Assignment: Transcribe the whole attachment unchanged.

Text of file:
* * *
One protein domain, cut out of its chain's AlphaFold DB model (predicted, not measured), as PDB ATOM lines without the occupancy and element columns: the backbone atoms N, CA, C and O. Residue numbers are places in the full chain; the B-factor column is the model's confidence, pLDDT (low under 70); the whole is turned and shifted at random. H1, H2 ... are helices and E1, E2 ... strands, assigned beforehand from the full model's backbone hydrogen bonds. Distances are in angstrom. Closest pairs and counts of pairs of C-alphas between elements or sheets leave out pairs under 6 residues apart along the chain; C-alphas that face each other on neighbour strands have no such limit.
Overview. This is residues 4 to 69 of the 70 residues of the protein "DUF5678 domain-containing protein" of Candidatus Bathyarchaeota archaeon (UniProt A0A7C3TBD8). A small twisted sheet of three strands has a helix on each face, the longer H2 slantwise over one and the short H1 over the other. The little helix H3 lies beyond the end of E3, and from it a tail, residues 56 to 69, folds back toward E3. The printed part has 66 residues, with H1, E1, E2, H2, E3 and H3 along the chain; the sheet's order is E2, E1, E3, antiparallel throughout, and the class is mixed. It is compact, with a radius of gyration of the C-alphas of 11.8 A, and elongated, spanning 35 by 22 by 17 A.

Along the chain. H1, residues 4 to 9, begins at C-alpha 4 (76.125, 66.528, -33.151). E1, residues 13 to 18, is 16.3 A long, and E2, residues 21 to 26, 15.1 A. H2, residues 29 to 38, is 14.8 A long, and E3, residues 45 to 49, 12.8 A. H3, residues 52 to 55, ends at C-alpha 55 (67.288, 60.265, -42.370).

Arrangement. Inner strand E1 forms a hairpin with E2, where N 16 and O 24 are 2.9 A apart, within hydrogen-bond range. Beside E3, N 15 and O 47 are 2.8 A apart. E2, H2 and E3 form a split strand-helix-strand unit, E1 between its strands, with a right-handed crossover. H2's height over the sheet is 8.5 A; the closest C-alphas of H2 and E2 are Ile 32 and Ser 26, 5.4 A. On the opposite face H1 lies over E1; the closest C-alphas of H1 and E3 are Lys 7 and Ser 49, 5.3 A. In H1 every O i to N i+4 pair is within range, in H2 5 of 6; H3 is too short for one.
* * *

One protein domain, cut out of its chain's AlphaFold DB model (predicted, not measured), as PDB ATOM lines without the occupancy and element columns: the backbone atoms N, CA, C and O. Residue numbers are places in the full chain; the B-factor column is the model's confidence, pLDDT (low under 70); the whole is turned and shifted at random. H1, H2 ... are helices and E1, E2 ... strands, assigned beforehand from the full model's backbone hydrogen bonds. Distances are in angstrom. Closest pairs and counts of pairs of C-alphas between elements or sheets leave out pairs under 6 residues apart along the chain; C-alphas that face each other on neighbour strands have no such limit.
Overview. This is residues 4 to 69 of the 70 residues of the protein "DUF5678 domain-containing protein" of Candidatus Bathyarchaeota archaeon (UniProt A0A7C3TBD8). A small twisted sheet of three strands has a helix on each face, the longer H2 slantwise over one and the short H1 over the other. The little helix H3 lies beyond the end of E3, and from it a tail, residues 56 to 69, folds back toward E3. The printed part has 66 residues, with H1, E1, E2, H2, E3 and H3 along the chain; the sheet's order is E2, E1, E3, antiparallel throughout, and the class is mixed. It is compact, with a radius of gyration of the C-alphas of 11.8 A, and elongated, spanning 35 by 22 by 17 A.

Along the chain. H1, residues 4 to 9, begins at C-alpha 4 (76.125, 66.528, -33.151). E1, residues 13 to 18, is 16.3 A long, and E2, residues 21 to 26, 15.1 A. H2, residues 29 to 38, is 14.8 A long, and E3, residues 45 to 49, 12.8 A. H3, residues 52 to 55, ends at C-alpha 55 (67.288, 60.265, -42.370).

Arrangement. Inner strand E1 forms a hairpin with E2, where N 16 and O 24 are 2.9 A apart, within hydrogen-bond range. Beside E3, N 15 and O 47 are 2.8 A apart. E2, H2 and E3 form a split strand-helix-strand unit, E1 between its strands, with a right-handed crossover. H2's height over the sheet is 8.5 A; the closest C-alphas of H2 and E2 are Ile 32 and Ser 26, 5.4 A. On the opposite face H1 lies over E1; the closest C-alphas of H1 and E3 are Lys 7 and Ser 49, 5.3 A. In H1 every O i to N i+4 pair is within range, in H2 5 of 6; H3 is too short for one.